Will Gen Y Destroy the Auto Industry?

They’ve killed the music, newspaper and telecomm industries.

by on Feb.18, 2009

Will Gen Y save or kill the auto industry?

Will Gen Y save or kill the auto industry?

Will Gen Y kill the auto industry?

That’s the provocative question posed by a new study from AutoPacific. And before you write that off as preposterous, consider that the generation just entering the automotive market has already driven the nail in the coffin of the newspaper business, all but destroyed the recording industry, and forever changed the way the telecommunications industry functions.

In some parts of the world, we’re already seeing the impact young consumers can have on the auto industry. In Japan, for example, many potential Gen Y motorists are foreswearing the automobile, insisting they’d rather walk, ride a bike, or stick to mass transit.


Barack to Arnold: We’ll Get Right On It

Obama expected to announce swift action on California's request to regulate tailpipe CO2

by on Jan.26, 2009

CA Rules Would Limit CO2

CA Rules Would Limit CO2

It is being reported that on Monday President Obama will pledge a quick review of the Bush Administration’s decision last March to deny California’s request for a Clean Air Act waiver that would enable the state to put in place its stringent greenhouse gas emissions standards for cars and light trucks.

On the day after the inauguration, California Gov. Arnold Schwarzenegger wrote Obama with such a request, backing a parallel letter from the head of the state’s air resources board to incoming EPA administrator Lisa Jackson.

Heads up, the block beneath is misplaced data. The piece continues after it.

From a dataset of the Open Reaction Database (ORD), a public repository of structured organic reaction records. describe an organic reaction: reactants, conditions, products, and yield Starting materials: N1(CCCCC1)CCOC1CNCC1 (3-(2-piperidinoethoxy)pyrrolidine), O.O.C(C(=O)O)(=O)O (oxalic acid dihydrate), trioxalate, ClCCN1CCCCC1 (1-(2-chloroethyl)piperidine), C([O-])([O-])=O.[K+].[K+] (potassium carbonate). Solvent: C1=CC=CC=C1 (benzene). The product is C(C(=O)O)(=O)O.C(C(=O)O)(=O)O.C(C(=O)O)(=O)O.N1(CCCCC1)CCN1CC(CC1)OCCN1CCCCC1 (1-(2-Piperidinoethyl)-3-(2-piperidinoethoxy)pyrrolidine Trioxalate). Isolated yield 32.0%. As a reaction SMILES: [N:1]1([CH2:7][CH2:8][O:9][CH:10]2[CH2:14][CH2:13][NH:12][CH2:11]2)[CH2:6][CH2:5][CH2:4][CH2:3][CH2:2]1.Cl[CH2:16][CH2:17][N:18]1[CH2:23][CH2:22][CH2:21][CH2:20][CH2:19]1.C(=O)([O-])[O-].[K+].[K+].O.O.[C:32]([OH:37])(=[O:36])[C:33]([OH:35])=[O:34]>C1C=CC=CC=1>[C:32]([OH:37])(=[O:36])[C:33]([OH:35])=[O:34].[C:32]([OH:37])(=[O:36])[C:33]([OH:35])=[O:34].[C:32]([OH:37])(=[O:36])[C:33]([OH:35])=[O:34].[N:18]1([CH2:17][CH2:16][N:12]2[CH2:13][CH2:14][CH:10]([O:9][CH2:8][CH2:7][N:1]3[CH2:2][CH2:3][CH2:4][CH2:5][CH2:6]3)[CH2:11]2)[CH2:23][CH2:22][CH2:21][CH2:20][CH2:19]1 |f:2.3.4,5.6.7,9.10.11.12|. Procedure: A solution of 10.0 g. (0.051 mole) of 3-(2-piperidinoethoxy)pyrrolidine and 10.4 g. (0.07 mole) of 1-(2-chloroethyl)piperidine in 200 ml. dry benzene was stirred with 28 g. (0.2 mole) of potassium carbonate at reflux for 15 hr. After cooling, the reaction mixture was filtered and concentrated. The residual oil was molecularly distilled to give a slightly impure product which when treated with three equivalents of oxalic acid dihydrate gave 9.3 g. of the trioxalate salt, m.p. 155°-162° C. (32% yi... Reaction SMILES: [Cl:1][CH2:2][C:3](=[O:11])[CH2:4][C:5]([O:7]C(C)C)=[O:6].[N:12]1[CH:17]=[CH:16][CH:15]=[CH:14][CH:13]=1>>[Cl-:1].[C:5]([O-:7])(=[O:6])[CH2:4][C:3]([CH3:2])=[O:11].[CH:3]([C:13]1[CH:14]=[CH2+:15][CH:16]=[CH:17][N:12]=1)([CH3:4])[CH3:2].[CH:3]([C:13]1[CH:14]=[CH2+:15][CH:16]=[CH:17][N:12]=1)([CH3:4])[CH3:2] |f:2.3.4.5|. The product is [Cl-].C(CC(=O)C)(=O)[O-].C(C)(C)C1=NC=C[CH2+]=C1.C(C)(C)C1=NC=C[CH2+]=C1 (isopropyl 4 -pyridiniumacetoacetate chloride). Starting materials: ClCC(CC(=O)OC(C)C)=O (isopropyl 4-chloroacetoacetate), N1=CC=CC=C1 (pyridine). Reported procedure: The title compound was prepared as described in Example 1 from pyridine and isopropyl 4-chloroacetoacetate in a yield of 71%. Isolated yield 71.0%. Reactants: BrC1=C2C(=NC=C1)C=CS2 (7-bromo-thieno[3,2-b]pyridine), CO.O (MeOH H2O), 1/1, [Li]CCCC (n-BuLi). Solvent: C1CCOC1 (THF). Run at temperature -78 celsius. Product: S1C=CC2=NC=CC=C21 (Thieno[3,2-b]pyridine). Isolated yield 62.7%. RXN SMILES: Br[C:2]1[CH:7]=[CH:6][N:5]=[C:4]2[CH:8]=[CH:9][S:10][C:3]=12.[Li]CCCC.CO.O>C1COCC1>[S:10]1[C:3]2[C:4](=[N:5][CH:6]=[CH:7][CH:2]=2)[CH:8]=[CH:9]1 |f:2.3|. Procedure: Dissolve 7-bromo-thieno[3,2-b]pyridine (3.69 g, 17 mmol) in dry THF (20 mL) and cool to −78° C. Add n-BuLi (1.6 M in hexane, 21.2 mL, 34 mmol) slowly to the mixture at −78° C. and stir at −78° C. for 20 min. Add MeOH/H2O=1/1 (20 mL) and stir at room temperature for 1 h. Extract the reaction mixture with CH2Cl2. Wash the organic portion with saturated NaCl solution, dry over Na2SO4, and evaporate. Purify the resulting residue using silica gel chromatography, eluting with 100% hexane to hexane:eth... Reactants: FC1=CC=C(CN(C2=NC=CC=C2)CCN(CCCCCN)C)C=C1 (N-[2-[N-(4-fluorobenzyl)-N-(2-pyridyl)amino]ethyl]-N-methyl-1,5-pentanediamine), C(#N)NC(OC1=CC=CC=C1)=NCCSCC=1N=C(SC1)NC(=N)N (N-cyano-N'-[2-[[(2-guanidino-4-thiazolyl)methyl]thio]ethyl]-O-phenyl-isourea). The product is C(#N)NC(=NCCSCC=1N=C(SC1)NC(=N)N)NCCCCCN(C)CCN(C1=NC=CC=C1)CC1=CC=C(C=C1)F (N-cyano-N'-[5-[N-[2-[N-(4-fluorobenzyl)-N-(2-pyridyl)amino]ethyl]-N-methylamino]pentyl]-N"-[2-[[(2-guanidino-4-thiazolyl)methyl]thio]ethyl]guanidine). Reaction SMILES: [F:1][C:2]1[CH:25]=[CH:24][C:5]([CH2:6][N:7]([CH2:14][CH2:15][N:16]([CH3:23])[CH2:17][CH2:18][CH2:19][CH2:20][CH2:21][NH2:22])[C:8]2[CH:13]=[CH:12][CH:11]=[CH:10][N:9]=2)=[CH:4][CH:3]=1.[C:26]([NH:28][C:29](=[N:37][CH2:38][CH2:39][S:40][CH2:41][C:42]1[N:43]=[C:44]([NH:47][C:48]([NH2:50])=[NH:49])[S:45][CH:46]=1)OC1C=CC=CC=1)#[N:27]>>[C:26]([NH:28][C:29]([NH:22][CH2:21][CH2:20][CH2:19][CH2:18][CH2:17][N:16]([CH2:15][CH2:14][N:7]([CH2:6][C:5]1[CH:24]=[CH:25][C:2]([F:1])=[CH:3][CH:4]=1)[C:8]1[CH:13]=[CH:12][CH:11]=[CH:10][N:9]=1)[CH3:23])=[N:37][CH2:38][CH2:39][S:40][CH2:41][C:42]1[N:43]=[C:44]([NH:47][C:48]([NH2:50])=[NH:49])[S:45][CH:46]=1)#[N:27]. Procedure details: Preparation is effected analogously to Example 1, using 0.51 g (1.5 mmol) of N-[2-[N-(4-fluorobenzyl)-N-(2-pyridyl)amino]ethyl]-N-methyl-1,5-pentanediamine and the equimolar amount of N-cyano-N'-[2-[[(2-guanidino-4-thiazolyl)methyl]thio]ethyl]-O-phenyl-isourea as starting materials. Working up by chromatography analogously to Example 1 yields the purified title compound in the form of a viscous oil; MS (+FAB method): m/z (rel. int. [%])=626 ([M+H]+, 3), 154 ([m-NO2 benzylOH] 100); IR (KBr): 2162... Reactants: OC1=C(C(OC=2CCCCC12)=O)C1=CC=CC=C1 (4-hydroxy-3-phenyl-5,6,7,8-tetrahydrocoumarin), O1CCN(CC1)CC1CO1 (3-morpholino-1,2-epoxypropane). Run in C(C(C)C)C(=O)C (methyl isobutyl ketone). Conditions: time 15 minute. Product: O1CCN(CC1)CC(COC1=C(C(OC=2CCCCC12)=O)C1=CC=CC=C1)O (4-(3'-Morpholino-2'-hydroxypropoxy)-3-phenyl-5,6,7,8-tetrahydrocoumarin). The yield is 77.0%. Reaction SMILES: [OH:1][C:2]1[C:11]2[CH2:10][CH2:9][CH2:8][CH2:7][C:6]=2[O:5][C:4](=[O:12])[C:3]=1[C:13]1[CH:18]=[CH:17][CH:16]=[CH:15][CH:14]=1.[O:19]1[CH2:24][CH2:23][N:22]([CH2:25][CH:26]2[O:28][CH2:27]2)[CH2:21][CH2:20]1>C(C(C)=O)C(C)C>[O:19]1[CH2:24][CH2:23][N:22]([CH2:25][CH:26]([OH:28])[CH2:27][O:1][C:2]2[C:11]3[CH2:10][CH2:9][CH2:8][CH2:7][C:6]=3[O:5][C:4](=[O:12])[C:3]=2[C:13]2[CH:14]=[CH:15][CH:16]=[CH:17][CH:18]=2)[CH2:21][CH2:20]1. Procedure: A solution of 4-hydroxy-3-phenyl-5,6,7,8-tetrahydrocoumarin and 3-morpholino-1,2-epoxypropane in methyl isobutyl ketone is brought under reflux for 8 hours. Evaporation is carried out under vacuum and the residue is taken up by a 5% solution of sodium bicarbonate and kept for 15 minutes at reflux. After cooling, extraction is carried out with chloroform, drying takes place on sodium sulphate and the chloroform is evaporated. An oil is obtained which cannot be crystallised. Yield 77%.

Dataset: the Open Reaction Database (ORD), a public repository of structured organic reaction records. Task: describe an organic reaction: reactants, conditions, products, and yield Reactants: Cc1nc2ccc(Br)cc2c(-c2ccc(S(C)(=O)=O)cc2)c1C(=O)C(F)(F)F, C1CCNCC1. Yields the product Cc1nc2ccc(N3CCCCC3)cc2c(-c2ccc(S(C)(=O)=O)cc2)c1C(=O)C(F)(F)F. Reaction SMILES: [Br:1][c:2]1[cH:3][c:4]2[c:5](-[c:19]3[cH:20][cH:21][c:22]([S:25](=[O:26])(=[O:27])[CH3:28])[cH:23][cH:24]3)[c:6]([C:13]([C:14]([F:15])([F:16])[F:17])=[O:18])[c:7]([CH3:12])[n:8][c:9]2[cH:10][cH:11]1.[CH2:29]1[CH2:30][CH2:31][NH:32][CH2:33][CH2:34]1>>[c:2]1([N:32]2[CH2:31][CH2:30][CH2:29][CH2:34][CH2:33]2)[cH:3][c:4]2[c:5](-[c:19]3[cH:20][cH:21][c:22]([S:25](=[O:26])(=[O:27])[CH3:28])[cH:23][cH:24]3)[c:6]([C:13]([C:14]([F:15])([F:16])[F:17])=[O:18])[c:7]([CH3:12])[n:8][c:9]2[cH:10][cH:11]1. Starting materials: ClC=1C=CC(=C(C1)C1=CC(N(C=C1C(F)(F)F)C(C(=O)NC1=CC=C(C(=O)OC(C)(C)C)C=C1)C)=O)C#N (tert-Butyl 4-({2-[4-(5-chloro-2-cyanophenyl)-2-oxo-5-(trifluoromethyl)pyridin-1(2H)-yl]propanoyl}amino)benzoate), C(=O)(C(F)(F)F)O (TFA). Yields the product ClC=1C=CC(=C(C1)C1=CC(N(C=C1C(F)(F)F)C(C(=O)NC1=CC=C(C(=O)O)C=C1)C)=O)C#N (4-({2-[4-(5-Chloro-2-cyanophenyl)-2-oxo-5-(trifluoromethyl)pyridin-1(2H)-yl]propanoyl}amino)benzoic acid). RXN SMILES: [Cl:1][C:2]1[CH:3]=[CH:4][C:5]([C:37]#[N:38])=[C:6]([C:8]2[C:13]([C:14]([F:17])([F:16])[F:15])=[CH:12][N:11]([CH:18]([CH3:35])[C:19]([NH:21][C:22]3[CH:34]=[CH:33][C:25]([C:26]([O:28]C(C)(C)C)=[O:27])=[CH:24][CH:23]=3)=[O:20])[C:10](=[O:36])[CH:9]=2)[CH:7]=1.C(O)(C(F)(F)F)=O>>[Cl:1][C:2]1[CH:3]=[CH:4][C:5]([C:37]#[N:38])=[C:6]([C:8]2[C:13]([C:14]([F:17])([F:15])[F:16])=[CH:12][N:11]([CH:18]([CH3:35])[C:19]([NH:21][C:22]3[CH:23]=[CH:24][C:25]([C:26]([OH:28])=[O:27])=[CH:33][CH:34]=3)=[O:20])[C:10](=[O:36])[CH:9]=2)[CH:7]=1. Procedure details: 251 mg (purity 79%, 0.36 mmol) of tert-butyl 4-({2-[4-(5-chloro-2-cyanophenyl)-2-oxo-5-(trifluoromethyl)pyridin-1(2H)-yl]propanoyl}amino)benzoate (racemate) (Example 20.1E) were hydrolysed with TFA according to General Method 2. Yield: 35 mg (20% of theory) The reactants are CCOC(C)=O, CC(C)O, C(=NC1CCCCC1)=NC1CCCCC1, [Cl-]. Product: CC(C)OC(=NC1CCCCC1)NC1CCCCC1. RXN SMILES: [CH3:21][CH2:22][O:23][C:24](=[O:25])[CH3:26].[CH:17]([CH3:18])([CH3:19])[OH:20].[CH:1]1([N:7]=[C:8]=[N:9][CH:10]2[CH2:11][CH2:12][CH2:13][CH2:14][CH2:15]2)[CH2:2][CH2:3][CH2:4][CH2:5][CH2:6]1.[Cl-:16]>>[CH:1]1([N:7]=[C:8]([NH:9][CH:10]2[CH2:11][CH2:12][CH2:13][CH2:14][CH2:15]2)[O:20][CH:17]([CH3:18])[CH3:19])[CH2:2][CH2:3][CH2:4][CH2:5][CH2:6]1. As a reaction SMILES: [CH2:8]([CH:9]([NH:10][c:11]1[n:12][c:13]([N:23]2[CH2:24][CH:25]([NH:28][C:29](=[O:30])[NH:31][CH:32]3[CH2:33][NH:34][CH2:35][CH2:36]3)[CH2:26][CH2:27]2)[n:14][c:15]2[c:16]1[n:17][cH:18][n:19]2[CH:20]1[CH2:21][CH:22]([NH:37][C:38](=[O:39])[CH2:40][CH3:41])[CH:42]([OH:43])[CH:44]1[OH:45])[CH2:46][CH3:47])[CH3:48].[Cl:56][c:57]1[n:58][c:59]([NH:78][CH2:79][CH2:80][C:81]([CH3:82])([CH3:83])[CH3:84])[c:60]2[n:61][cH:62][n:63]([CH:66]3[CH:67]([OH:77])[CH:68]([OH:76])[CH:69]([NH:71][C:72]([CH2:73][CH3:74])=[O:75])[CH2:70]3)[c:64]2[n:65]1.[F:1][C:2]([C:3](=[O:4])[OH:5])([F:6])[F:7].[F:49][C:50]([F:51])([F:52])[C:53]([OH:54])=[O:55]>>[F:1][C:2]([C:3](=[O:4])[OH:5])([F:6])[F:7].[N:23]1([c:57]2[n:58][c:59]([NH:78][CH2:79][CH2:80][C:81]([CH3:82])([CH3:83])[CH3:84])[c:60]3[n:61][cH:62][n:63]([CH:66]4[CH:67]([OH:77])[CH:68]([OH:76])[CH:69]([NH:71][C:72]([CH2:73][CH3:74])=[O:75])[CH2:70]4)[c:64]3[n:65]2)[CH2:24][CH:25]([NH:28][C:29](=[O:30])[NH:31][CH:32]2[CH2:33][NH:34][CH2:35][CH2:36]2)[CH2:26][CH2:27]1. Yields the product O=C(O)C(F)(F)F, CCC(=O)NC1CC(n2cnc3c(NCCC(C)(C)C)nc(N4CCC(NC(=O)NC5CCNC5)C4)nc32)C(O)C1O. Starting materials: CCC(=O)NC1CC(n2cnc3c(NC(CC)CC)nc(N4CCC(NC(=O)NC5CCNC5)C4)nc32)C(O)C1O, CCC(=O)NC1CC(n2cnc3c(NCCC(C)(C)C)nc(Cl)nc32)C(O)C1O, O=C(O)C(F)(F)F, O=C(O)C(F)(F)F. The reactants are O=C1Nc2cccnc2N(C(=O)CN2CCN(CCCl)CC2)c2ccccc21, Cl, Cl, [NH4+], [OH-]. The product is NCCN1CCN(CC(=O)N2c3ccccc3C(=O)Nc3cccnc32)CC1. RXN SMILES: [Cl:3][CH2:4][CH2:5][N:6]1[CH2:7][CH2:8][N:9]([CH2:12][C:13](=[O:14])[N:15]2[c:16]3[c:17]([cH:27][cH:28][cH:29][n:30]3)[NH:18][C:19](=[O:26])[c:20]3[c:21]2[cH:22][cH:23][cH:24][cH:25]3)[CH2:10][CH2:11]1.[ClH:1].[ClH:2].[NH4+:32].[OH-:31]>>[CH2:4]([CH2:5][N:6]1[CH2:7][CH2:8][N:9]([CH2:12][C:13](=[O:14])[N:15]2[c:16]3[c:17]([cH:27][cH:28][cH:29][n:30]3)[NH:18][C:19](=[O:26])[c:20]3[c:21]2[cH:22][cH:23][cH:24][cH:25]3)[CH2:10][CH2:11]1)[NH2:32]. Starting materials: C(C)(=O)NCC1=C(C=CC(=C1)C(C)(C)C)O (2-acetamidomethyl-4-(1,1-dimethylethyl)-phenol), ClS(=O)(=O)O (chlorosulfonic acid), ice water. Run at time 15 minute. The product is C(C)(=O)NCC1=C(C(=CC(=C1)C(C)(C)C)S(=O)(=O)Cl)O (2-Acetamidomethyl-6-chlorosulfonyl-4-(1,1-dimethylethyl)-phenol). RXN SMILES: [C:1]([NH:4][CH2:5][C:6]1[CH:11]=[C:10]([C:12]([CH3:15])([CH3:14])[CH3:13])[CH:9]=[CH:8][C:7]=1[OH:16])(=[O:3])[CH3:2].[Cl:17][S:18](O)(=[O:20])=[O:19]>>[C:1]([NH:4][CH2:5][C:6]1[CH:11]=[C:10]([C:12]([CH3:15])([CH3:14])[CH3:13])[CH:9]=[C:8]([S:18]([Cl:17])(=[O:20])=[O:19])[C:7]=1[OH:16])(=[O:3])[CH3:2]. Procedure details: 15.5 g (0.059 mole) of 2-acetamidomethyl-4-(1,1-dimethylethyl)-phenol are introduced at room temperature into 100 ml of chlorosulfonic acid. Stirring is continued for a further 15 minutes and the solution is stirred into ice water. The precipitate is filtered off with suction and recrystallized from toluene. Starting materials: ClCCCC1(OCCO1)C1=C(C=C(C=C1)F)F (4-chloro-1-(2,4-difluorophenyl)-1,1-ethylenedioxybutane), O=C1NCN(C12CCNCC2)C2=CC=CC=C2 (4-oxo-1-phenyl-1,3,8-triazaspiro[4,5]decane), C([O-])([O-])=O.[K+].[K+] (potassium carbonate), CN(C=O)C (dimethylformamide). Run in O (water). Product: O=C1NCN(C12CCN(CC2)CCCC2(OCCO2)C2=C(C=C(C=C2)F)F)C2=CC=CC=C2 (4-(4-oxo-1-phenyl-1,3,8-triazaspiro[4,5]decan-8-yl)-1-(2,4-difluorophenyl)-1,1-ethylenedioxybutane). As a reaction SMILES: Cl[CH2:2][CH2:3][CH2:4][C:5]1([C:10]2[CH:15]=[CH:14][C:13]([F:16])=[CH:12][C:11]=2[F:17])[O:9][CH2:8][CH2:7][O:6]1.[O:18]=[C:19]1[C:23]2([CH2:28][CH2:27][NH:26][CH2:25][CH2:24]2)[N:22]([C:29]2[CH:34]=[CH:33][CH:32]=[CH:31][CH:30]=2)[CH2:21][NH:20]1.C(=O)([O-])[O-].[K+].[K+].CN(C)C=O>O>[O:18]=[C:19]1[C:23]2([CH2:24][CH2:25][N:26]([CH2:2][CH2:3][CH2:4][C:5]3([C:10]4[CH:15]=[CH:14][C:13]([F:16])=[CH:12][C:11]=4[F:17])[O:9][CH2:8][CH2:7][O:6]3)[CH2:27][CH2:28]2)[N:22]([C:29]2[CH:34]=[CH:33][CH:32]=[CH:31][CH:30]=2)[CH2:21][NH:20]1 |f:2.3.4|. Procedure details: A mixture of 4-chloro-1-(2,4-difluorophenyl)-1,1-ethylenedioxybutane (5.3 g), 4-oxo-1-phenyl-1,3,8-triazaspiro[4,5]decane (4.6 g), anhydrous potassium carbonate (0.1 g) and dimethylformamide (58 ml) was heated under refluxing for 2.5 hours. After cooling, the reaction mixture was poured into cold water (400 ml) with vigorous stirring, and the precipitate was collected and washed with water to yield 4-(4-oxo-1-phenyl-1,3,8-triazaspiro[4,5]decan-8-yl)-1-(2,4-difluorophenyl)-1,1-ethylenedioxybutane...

Mr. Obama ran on “change” and the expected announcements appear aimed at making it clear that his administration is serious in that regard. Although it may take some time for EPA to formally review and reconsider California’s waiver request, granting it would deliver on one of Obama’s campaign pledges. It would also represent a tangible step toward stronger climate regulation, one that the incoming administration can take on its own, without waiting for Congressional action.

Automakers have continued to strongly protest California’s stronger standards, arguing that a single, federal program regulating automobile CO2 emissions is much less costly. They point to Corporate Average Fuel Economy (CAFE) standards as the preferred approach.

The state of California, along with environmentalists, assert that the stronger standards are both feasible and cost-effective, and would result in greater emissions reductions that those from CAFE standards. (This writer testified in favor of the California standards when they were up for approval before the state’s Air Resources Board in September 2004.)

The new administration has also said it will move quickly to finalize new rules setting CAFE standards for cars and light trucks through 2015. A draft rule developed by the Bush Administration had been all but finalized in early December when the GM and Chrysler bailout pleas reached Washington. At that point, the Bush team put the rule on old, leaving it to be finalized by the Obama team. (more…)